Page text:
Jesus’ parable tells us that when the tenants are unfaithful, God will turn over the management of His vineyard to other tenants who will be faithfully. For those listening to Jesus in the temple, this was a clear warning that they could no longer rely on their status as God’s Chosen people for their salvation, because they were about to lose their privileges; and it would be gentiles who would enjoy the benefits of the vineyard; a forecast of the Gospel of Christ being taken to the Gentile world which happened after Jesus’ resurrection.

When Jesus asked the Pharisees what they thought the Landowner in the parable would do to those who refused to recognize his leadership, and who killed his son, they said: “He will bring those wretches to a wretched end. (Matt. 21;41) That’s what they would have done, if they were the landowner. But that’s not God’s ultimate way of dealing with His disobedient flock.

God, our landowner, did exactly the opposite. He used the death of His Son as an atoning sacrifice so that He might forgive the rebels and ultimately return them to the promised land. For as Paul says in his letter to the Romans: “He who did not spare His own son, but gave Him up for us all, how will He not also, along with Him, graciously give us all things.” (Romans 8:32) But there’s one ketch; for the love of God to be effective in forgiving us, we must first accept the gift of God’s love, made known to us through Jesus Christ.

Elizabeth Barrett, who in 1846 married Robert Browning, was a semi-invalid most of her life. As a child she lived with a tyrannical father. When she met Robert and fell in love with him, her father refused to accept the situation and violently disapproved of her relationship with him. As a result, Elizabeth and Robert were married secretly; and following their marriage moved to Italy, where they spent most of the rest of her life. Her parents’ response to the wedding, was to disown their daughter, and refused to have anything more to do with her. But Elizabeth never gave up on her parents, and wrote to them almost weekly. However they never replied.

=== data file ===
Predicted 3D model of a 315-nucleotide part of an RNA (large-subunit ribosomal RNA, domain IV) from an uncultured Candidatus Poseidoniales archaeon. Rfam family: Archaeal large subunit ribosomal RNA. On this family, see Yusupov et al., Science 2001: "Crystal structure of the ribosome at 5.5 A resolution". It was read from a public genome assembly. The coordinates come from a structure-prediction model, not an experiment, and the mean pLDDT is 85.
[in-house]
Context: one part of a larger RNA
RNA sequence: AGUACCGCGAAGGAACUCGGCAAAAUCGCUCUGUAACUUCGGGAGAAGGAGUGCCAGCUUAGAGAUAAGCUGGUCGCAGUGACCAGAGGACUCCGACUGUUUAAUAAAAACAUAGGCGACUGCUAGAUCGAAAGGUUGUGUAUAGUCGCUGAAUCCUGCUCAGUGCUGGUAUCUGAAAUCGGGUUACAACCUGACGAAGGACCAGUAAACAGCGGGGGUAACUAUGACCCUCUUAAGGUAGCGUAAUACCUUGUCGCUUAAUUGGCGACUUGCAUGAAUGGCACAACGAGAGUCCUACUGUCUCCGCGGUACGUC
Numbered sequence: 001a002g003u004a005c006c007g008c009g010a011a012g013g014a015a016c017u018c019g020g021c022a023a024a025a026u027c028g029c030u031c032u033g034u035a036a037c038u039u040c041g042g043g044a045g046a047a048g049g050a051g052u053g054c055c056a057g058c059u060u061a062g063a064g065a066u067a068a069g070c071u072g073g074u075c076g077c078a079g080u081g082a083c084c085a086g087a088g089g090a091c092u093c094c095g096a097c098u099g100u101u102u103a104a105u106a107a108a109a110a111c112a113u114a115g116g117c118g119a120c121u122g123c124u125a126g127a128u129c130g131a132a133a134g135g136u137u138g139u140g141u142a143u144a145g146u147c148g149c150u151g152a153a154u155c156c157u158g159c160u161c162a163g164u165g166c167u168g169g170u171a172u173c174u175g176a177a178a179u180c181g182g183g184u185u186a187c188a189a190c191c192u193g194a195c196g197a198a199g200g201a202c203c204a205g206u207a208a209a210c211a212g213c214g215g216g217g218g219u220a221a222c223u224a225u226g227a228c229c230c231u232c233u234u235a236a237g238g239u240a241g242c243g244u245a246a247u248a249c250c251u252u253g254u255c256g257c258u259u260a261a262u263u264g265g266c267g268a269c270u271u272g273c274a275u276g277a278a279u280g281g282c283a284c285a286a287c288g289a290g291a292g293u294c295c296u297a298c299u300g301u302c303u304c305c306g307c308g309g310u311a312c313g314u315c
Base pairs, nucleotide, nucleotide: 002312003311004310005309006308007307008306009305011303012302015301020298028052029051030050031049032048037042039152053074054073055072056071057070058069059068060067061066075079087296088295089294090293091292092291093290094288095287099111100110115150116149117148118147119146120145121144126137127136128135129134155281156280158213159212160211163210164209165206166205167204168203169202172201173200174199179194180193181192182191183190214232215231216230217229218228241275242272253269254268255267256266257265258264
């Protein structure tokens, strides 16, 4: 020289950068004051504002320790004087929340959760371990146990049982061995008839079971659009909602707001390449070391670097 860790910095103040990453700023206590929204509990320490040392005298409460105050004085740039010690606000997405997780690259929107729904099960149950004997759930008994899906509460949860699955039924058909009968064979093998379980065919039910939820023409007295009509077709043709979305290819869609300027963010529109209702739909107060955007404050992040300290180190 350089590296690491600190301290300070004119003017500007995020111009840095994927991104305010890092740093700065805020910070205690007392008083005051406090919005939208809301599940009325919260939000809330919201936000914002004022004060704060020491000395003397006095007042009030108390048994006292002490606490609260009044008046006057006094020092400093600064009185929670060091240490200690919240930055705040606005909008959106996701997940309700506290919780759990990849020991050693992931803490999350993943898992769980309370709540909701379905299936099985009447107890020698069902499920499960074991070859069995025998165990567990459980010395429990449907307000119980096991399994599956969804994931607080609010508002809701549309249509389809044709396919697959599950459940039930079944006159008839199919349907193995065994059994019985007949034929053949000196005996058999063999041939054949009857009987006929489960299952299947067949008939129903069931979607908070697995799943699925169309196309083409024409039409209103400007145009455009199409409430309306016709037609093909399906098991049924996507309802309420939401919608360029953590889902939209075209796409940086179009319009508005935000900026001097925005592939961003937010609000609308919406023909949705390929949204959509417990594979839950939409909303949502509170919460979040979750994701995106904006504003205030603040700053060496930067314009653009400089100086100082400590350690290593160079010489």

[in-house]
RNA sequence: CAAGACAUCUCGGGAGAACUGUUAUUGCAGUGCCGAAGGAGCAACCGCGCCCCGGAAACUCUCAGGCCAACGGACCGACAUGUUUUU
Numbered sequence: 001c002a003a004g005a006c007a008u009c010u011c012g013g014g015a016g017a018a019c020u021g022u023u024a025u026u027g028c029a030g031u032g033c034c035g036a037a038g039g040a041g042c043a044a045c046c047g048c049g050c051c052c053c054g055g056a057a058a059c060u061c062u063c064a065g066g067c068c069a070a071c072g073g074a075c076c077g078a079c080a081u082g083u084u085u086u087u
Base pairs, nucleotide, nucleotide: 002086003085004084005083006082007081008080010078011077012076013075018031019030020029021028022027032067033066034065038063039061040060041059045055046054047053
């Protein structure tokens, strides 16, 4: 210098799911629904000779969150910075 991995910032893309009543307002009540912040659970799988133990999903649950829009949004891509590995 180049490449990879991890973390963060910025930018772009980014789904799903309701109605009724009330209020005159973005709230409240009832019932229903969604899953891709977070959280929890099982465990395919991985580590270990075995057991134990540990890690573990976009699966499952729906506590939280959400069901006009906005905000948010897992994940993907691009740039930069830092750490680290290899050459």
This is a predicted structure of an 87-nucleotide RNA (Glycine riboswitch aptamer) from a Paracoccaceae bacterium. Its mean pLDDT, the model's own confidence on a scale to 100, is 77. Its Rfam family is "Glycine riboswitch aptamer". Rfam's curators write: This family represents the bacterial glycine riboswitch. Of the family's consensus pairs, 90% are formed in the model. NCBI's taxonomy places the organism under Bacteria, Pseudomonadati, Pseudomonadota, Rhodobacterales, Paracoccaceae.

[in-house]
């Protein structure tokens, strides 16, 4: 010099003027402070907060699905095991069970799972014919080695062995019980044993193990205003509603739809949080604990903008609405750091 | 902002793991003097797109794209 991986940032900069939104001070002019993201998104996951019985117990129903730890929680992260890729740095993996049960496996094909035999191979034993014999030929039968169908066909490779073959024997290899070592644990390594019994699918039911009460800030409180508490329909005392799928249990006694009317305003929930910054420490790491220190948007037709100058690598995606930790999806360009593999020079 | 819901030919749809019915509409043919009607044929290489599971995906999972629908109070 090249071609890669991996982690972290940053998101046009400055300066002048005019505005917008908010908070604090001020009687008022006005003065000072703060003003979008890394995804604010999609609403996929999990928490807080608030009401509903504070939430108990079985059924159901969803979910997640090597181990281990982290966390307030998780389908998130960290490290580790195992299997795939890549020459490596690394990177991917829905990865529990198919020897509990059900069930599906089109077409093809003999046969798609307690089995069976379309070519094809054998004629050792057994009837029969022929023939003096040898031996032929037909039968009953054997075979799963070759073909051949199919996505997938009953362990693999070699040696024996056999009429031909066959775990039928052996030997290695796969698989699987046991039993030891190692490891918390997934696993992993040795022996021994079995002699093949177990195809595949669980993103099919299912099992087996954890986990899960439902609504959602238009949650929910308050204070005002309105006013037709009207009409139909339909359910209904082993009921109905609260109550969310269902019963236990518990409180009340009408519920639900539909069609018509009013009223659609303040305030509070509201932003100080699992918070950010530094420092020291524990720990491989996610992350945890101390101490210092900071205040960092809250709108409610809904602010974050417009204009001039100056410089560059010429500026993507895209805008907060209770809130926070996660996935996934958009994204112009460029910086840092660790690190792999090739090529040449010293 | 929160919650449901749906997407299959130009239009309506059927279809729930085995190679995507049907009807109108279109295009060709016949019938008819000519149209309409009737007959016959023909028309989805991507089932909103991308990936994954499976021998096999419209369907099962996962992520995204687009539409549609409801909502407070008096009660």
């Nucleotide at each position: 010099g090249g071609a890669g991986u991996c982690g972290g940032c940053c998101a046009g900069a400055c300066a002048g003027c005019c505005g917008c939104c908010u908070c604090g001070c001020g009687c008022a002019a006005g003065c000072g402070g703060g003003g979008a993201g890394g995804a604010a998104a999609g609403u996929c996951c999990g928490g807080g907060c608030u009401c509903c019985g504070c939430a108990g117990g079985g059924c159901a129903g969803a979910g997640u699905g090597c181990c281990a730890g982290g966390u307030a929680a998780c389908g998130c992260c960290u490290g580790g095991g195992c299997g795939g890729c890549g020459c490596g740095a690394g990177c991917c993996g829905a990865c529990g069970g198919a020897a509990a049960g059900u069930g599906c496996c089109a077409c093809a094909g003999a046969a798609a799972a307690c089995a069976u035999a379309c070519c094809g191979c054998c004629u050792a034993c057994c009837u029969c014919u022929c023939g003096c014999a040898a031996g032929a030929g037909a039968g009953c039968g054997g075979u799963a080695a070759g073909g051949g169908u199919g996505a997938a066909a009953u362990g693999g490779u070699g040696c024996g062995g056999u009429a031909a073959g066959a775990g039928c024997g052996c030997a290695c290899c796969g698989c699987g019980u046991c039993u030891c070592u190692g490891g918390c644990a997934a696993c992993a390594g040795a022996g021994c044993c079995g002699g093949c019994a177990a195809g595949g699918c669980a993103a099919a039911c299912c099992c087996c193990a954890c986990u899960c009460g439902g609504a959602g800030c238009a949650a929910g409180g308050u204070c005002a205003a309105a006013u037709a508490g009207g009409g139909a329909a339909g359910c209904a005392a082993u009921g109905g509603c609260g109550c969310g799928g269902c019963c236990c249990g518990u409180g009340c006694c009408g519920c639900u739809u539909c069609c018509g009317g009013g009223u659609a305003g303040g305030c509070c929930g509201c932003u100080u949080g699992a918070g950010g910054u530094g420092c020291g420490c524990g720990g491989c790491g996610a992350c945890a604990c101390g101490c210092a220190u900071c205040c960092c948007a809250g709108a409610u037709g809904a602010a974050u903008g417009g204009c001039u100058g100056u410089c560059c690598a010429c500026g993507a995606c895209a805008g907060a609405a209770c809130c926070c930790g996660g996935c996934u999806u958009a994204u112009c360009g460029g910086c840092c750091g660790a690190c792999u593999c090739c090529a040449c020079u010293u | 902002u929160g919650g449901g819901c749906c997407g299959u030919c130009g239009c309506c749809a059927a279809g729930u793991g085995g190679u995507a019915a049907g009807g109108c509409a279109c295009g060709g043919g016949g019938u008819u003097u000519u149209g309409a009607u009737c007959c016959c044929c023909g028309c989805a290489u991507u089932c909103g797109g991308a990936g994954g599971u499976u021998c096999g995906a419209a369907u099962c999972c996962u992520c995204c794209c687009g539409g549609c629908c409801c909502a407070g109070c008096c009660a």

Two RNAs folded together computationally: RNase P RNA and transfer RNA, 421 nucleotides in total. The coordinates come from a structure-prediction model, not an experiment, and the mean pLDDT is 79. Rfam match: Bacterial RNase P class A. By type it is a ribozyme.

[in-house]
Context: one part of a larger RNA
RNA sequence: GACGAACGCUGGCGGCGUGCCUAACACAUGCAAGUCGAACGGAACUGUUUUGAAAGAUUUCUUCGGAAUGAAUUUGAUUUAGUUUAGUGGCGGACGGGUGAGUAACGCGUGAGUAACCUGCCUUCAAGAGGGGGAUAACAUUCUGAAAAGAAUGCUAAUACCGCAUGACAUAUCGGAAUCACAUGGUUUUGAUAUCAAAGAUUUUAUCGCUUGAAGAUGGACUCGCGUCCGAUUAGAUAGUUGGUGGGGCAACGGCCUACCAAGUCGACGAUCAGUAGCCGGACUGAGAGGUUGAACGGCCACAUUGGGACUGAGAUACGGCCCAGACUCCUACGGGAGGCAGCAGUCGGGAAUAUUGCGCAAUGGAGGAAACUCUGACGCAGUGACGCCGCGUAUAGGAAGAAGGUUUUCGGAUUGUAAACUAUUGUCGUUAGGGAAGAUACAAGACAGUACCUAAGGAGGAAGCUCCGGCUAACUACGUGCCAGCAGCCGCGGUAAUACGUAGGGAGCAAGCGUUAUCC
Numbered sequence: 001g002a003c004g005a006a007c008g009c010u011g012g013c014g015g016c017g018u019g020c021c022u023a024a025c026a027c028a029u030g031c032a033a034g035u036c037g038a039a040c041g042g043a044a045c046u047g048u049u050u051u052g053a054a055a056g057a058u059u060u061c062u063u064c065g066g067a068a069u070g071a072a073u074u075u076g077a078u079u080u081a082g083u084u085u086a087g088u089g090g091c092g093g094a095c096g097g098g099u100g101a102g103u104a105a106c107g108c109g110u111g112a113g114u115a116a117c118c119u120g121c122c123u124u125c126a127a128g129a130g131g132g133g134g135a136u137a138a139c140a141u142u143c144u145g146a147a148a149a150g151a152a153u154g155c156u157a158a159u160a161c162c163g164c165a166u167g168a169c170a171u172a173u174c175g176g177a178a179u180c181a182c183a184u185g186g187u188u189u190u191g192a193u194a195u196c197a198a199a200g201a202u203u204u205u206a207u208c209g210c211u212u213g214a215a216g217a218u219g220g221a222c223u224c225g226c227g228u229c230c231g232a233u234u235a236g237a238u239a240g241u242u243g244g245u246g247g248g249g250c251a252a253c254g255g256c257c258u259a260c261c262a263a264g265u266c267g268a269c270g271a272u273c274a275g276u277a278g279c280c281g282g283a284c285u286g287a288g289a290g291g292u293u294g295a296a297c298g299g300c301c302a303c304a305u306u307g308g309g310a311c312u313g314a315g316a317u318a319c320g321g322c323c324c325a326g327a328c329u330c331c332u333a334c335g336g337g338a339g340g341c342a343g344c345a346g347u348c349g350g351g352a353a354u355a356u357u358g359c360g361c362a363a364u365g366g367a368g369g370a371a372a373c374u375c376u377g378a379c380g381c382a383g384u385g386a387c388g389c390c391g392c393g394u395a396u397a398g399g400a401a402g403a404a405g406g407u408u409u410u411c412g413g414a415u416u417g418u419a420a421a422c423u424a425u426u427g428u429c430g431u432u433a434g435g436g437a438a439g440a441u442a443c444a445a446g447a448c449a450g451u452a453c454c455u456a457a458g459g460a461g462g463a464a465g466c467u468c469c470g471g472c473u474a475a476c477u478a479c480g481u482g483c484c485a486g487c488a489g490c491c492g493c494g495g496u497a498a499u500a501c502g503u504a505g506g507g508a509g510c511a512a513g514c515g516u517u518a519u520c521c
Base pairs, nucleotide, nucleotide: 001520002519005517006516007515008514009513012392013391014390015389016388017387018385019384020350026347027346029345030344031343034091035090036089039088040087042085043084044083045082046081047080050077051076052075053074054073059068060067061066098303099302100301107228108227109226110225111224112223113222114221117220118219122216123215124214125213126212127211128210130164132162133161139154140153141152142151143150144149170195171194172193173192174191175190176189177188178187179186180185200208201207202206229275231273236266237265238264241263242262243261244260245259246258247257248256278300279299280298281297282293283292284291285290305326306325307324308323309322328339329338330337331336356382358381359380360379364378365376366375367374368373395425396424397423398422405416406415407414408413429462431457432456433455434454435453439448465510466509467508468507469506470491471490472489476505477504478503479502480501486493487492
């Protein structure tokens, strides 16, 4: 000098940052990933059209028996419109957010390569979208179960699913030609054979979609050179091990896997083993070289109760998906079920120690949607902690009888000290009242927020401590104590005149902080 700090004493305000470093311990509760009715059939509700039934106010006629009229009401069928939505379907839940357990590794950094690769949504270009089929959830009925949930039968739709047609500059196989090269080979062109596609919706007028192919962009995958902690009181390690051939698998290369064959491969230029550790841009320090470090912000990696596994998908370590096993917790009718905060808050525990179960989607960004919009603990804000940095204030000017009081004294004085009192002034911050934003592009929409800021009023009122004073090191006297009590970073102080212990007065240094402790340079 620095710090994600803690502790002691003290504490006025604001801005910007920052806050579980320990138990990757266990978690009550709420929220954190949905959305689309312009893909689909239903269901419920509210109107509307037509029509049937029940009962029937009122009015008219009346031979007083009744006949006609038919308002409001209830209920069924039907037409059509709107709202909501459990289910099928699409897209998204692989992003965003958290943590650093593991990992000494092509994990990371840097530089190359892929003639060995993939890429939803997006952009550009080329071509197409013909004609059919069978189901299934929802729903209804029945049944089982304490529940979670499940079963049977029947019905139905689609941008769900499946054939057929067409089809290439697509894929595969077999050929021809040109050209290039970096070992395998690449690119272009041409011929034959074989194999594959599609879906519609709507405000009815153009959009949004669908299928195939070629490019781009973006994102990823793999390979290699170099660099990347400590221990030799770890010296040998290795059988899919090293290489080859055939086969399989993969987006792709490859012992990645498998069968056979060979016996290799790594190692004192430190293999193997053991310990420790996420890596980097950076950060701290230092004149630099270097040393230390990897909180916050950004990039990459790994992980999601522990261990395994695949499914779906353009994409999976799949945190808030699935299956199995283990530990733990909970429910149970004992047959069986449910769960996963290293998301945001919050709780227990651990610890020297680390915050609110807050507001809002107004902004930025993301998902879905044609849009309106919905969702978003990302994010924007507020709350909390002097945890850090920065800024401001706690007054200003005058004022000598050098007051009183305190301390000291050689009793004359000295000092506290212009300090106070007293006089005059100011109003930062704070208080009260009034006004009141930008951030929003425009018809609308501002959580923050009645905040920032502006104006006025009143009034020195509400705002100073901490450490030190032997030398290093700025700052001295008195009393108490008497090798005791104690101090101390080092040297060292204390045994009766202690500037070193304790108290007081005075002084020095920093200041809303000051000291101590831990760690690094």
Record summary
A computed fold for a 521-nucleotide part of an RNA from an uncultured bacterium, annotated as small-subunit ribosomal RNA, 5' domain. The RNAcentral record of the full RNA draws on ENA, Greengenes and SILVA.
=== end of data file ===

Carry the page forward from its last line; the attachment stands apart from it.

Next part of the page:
Ten years later, she received a large box in the mail. Inside, she found all of her letters; none of which had been opened. Today, those letters are considered to be among the most beautiful in classical English literature. Had her parents been willing to set aside their anger, and open a few of those letters, their relationship with their daughter might have been restored.

That’s how it is with our relationship with God. God loves us even when we dishonour Him by our disobedience. But if we get our backs up against God, just as the evil tenants did against the Landowner, and refuse to accept His love and forgiveness; nothing in all the world will force us to accept it. We will simply exclude ourselves.

The wonder of God’s love is that, although God doesn’t removed all the consequences of our actions, He has paved the way for us to receive ultimate forgiveness for our misdeeds. But, God will never force His forgiveness on us; it is up to each one of us to accept that forgiveness by responding to Jesus Christ our Lord and Saviour.